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Pride and Prejudice

by Jane Austen

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What are the main plot points in Pride and Prejudice?

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In Jane Austen's "Pride and Prejudice", the narrative begins by introducing the characters and the matrimony theme, followed by the development of relationships in the rising action. The climax is marked by Mr. Darcy’s love declaration to Elizabeth and her rejection. The falling action includes Lydia and Wickham’s elopement, Darcy’s intervention, and Elizabeth's realization of her love for Darcy. The resolution is signified by the marriages of Darcy and Elizabeth, and Bingley and Jane.

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In Pride and Prejudice, the exposition primarily introduces the characters and the theme of matrimony, while the rising action shows how the relationships develop among the characters. The climax is Mr. Darcy’s declaration of his love for Elizabeth and her rejection of him. The falling action includes Lydia and Wickham’s elopement, Darcy’s solving their predicament, and Lizzie’s realizing that she loves Darcy. Resolution is achieved through the marriages of Darcy and Elizabeth and of Bingley and Jane.

In the exposition phase of the novel, Jane Austen uses Mr. Bingley’s temporary residence in the community to establish the theme of marriage and its importance in the Bennett family. By bringing a stranger into the community, Austen provides a reason for new characters to be introduced to each other. The rising action includes the various Bennett sisters interacting with the newly arrived male characters, including at the party where it first becomes apparent that Darcy and Elizabeth do not get along. The daughters’ interactions with the soldiers, especially Wickham, is another significant plot point, as is Bingley’s abrupt departure after it seemed he was getting serious about Jane.

The subplot of Mr. Collins’s initial interest in Lizzie and subsequent marriage to Charlotte also figures in the rising action, indirectly leading to Lizzie’s initial encounter with Lady Catherine. Another significant development is Lizzie’s visit with her aunt and uncle; this brings her to Darcy’s house and estate, where she meets Darcy’s sister and unexpectedly runs into Darcy.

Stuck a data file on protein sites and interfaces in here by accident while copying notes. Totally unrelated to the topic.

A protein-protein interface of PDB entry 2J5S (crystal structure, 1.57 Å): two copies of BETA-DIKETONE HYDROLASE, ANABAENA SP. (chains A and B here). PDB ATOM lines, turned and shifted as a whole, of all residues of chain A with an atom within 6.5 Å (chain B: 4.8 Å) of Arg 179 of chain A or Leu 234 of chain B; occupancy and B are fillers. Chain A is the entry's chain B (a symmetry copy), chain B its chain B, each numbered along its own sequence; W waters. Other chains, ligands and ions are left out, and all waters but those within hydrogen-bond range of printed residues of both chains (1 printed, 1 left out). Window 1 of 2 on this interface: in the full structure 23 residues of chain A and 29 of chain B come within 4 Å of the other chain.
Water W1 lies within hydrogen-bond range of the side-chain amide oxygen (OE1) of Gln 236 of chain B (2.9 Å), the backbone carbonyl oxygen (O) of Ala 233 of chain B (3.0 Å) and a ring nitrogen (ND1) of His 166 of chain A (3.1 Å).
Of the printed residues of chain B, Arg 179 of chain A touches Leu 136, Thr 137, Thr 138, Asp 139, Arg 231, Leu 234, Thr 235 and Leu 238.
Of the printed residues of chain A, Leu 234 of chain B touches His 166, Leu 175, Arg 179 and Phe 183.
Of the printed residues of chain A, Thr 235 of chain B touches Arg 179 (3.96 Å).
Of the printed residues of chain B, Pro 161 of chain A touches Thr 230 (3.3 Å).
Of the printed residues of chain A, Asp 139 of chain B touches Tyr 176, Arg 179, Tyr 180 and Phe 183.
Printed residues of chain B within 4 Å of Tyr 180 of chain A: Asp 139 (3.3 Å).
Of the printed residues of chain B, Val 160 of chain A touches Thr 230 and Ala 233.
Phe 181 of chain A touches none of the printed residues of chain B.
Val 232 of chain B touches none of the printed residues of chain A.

The novel’s climax occurs when Darcy arrives unannounced at the uncle’s home and declares his love for Lizzie. She is offended rather than pleased, however, and turns him down. The sudden news that Lydia and Wickham have eloped precipitates the falling action, as Elizabeth learns the truth about Wickham and realizes she was mistaken about Darcy. Both his assistance in resolving the elopement scandal and Lady Catherine’s rude interference help Elizabeth understand that she loves him.

The resolution occurs with Kitty and Wickham legally married and moving away, and finally the happy marriages of Jane to Bingley and Elizabeth to Darcy.

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What are the rising action, the turning points, and the resolution in Pride and Prejudice?

The turning point in a story is officially called the climax. The climax occurs the moment a story's conflict reaches its point of greatest intensity and the story's resolution is in sight. All action that leads to the climax is called rising action; all action that leads to the resolution is called falling action.

In Jane Austen's Pride and Prejudice, the conflict begins reaching its greatest point of intensity the moment Lydia runs away with Wickham. It is at this moment when it looks like all hope for the Bennett family is lost because Lydia's actions will shame the rest of the family and ruin the other daughters' chances of marrying to obtain financial security. Yet, as a consequence of this moment, Darcy has his chance to display his abilities to show compassion, and Elizabeth truly recognizes the extent to which she has misjudged him.

Darcy first shows the extent of his genuine feeling and compassion when, seeing how upset Elizabeth was after receiving the letter from Jane describing Lydia's actions, declaring with passionate feeling, "Good God! what is the matter?," he offers to send a servant to find Mr. and Mrs. Gardiner (Ch. 46). He also listens to Elizabeth's news about Lydia with concerned compassion. However, at this point in the story, Elizabeth still misjudges him by thinking that he now for certain no longer loves her due to her sister's disgrace. Yet, later, we learn that Darcy went with all speed to London, found Wickham, and bribed him into marrying Lydia, all for the sake of saving Elizabeth. Hence, it is at the moment Elizabeth learns Darcy bribed Wickham that the story truly begins to turn, making it the moment of climax. All action that leads up to the climax, including Elizabeth's initial rejection of Darcy, her change in feelings, and Lydia's actions, count as the rising action. All action leading to Elizabeth and Darcy's marriage count as the falling action.

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